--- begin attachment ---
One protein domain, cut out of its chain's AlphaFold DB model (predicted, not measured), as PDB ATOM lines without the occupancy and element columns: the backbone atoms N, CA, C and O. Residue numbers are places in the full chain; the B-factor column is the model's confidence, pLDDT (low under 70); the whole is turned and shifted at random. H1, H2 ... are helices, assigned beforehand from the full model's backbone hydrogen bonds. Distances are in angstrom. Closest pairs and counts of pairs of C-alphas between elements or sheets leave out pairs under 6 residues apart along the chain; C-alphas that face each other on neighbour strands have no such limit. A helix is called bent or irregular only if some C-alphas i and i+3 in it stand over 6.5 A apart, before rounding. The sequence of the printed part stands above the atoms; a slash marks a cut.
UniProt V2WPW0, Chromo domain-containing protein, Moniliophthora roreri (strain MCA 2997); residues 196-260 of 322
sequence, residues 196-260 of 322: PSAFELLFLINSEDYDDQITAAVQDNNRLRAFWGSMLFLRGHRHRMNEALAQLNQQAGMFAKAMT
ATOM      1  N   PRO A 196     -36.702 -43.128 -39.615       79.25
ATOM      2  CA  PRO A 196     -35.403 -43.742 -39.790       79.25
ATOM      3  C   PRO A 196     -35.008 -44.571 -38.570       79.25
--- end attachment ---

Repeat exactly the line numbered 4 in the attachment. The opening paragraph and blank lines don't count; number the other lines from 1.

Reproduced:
ATOM      2  CA  PRO A 196     -35.403 -43.742 -39.790       79.25